Update on the Capture and Trade of Wild Dolphins in the Solomon Islands
Mexico's federal environmental agency confirmed Tuesday July 29th that one of 28 dolphins imported from the Solomon Islands to a Cancun Aquatic Park has died.
Despite an international outcry over the capture of at least 200 dolphins, an additional 8 dolphins have reportedly been captured this week. Local sources report that the dolphins are still being kept in shallow pens, and that some animals are suffering from injuries.
There are about 1,000 dolphins held in captivity worldwide, and in the opinion of HSC Executive Director, Michael O'Sullivan: "I've been working to help animals around the world for more than 30 years. This is the largest capture of dolphins for amusement parks that I am familiar with, representing 20% of all dolphins now held captive in concrete tanks."
The dolphins were captured and exported during a time of complete breakdown of civil society in the Solomon Islands calling into question who was in control of the government, and on whose authority the dolphin were caught and sold. The Government of Mexico, which accepted the shipment of dolphins, was fully aware of all of these facts, and in our opinion should never have allowed the dolphins into Mexico. The Government of Mexico should refuse all further shipments, and return the surviving 27 dolphins home at the expense of those who in our opinion, illegally captured, sold and exported them in the first place.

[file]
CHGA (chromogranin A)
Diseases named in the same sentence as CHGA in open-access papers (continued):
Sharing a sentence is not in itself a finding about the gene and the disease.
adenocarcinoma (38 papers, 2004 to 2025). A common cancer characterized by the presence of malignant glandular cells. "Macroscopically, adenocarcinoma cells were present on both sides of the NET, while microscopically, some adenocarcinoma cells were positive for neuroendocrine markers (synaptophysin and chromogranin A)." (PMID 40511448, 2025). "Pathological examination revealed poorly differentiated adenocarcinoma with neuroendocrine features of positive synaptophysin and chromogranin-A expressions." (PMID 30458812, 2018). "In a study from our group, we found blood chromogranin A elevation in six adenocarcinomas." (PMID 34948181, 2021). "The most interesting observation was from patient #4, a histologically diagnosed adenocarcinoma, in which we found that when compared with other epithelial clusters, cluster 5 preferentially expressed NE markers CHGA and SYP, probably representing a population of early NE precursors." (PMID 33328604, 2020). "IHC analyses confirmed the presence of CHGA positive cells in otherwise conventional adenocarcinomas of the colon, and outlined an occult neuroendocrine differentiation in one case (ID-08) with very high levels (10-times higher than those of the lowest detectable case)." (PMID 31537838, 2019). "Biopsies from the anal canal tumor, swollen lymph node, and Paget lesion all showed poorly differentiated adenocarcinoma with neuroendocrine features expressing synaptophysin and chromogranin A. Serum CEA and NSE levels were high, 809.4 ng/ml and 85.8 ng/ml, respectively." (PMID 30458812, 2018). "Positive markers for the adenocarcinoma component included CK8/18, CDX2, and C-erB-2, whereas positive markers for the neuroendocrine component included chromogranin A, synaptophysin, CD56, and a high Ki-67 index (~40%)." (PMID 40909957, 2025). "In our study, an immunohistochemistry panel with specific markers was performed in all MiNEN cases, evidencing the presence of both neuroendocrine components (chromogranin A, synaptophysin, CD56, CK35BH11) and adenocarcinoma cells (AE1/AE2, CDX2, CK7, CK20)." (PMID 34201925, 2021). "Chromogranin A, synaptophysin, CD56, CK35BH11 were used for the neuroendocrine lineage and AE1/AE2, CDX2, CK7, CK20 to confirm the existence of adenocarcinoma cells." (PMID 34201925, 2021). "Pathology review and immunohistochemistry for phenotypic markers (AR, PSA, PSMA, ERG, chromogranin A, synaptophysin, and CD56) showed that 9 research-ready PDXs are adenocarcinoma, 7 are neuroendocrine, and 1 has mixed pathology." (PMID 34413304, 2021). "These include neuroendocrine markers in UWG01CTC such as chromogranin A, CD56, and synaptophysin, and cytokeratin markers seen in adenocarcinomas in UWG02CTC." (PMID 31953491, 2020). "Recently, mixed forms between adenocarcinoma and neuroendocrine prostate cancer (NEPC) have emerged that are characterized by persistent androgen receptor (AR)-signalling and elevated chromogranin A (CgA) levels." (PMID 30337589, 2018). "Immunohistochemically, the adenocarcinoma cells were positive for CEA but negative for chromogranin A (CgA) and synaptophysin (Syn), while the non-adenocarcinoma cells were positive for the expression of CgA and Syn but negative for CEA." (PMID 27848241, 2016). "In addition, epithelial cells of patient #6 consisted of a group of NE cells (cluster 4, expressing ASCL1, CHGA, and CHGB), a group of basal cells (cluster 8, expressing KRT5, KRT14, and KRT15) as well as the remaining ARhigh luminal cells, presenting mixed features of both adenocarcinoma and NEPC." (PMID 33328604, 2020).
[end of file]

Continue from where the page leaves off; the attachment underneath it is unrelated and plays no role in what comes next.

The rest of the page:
Although the Convention on International Trade in Endangered Species (CITES) Secretariat in Geneva has now confirmed that it advised Mexico to allow the export of 120 bottlenose dolphins from the Solomon Islands, subject to certain requirements, it is now investigating whether this criteria was met after WSPA exposed the trade as unlawful. If the operation is found to be in violation of CITES requirements, CITES Secretariat will not hesitate to recommend rejection of export permits issued by the Solomon Islands.
CITES (Convention on the International Trade in Endangered Species) is the most important international wildlife treaty in the world and more information can be found here. Administered by the United Nations, Canada and 162 other nations are signatories. The Solomon Islands is not a signatory. However, in an effort to stem the abuse of this law, as a signatory nation, Mexico was obliged to follow the letter and spirit of the CITES treaty as if the Solomon Islands were in fact a signatory nation.